Whether you’re a part of Hong Kong’s art scene or simply an amateur appreciator, you’re likely to have heard the name Chloe Ho — or at least seen her name printed on gallery walls. Her style, which combines the sensibilities of East and West with figurative and abstract aesthetics, is popular with private collectors in London, Paris, Tokyo, Singapore, Hong Kong, China and America, all of whom embrace her form of expression enthusiastically.
Ho’s work has been likened to that of celebrated abstract artists such as Zao Wou-ki, Jackson Pollock and Yves Klein. But it’s her use of colour, texture and contrast of dynamics in both traditional and non-traditional mediums, that define her contemporary and unique style, making her an artist to keep your eye on. We recently spoke to this rising art-world star about working with ink, her relationship with technology and the challenges of being an artist.
Tell us about your art background. How did it all start?
I started creating art in childhood. I was born in California and grew up in Hong Kong. I studied both Eastern and Western mediums such as Chinese ink painting and watercolour. I later studied in the United States and Beijing. My art is a reflection of this international upbringing.
Much of your work features the traditional medium of ink. Why is that?
I am drawn to ink for many reasons. Firstly there’s my familiarity and personal history with it: I’ve painted with it since childhood, so it feels like home to me. Ink is more than a medium, it is immediacy, it’s energy and intensity; it is ever changing in the way it meets the paper or canvas. It inspires me because of its beauty and sophistication and its connection with past traditions.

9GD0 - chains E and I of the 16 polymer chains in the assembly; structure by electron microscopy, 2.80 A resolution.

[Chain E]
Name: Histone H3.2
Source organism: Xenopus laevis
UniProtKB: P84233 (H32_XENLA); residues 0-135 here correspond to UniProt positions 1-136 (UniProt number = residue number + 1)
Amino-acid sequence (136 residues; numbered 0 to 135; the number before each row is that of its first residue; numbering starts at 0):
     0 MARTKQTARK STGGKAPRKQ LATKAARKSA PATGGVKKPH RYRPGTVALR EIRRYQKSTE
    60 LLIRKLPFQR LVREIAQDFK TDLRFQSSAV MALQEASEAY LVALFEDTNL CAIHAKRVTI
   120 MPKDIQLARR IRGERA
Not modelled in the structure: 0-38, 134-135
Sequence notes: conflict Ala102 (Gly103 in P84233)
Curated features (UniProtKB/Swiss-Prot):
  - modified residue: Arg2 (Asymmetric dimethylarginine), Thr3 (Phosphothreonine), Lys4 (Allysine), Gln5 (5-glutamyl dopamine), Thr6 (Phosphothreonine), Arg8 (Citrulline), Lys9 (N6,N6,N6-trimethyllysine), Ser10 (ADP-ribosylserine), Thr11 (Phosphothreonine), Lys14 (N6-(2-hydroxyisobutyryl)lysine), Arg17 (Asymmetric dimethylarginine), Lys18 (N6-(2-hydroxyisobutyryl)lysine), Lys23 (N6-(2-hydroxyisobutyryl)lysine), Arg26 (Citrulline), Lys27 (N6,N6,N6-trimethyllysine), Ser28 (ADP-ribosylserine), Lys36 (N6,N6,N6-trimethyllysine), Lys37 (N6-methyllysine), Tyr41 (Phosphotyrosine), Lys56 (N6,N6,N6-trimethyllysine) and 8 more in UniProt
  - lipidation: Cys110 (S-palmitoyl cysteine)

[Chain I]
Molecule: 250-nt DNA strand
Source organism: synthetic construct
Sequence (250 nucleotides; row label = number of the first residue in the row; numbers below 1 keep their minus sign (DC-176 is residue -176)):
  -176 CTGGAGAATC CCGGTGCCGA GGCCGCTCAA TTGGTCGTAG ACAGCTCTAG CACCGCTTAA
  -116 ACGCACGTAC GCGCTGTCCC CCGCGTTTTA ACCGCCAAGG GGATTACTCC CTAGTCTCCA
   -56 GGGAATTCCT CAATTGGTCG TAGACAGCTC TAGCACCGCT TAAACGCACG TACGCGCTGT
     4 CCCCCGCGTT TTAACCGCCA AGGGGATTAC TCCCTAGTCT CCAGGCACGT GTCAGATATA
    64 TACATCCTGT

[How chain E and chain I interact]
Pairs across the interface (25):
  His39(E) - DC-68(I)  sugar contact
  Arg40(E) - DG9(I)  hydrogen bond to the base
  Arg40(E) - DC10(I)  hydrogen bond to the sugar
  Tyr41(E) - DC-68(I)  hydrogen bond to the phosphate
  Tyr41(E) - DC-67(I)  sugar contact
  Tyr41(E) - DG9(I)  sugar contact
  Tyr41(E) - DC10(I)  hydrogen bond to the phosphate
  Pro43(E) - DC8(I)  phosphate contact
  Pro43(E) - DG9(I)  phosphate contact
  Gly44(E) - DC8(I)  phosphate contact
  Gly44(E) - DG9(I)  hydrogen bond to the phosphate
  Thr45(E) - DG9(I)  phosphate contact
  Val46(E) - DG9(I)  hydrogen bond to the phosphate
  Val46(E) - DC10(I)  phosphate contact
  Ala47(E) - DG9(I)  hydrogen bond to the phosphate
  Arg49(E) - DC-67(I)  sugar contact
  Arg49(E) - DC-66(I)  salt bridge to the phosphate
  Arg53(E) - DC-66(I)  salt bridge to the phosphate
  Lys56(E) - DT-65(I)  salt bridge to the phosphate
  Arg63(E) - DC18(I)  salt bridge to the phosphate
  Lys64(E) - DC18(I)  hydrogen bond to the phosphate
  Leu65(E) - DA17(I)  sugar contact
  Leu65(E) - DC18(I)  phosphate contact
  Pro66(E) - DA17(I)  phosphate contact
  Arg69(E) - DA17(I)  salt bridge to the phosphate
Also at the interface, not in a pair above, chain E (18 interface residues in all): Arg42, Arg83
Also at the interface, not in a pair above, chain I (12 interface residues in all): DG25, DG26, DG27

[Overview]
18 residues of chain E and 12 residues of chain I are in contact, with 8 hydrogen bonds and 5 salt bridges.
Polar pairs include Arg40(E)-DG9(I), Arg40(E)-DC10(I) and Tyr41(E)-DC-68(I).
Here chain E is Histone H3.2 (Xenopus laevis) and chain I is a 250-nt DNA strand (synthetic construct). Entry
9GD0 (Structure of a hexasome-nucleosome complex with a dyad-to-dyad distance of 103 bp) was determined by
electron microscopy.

How about your relationship with technology?
In my show ‘Ascendence’, I used VR technology and 3D printing to create multidimensional works in addition to my paintings and drawings. I also wanted to explore how technology expands and actualises one’s potential from a creative standpoint. I think technology will continue to play an interesting role in my artistic expression because it provides the viewer with comprehensive engagement on all sensory levels. I am a painter first and grounded in that practice, but I will continue development in multidimensional art.
What are you most proud of in your artist career?
I am most proud of how my work has impacted people’s lives or has added to it in some way. I think good art can have healing and life-affirming qualities. I want my art to be an enriching experience for the viewers — and an inclusive one as well.
Have you faced any challenges in this industry?
The most challenging aspect of the industry for me right now is social media. I recently got Instagram [@theartofchloeho] because people kept asking me if I had one and I’m still figuring it out!
How do you feel about female representation in art?
As a female artist, I like to represent female figures in different ways and subvert some of the stereotypes of usual female representation. For example, in my ‘Nature Embodied’ series, I like to paint women as active powers and as self-sustaining forces of nature. I also want to capture the internal states of women rather than a superficial and staged image. I think being a female in this way has affected my career very positively because it has provided additional depth to my art. I can bring a new perspective to the table and I’m happy that vision has been so appreciated.
What are you currently working on?
I just worked with the Hong Kong Ballet in a collaborative project called ‘Hong Kong Cool’ [an event that showcased seven creations and collaborations between from Hong Kong-based choreographers and local artists]. I exhibited at Art Taipei this year, too, and my work will be showing in MGM Cotai and 3812 Gallery in Hong Kong and London.
When you’re not creating art, what do you spend your time doing?
I’m always working even when I’m not! I love to read, travel and hang out with my friends and family and my adorable Scottish folds Mcsweet and Mcswank.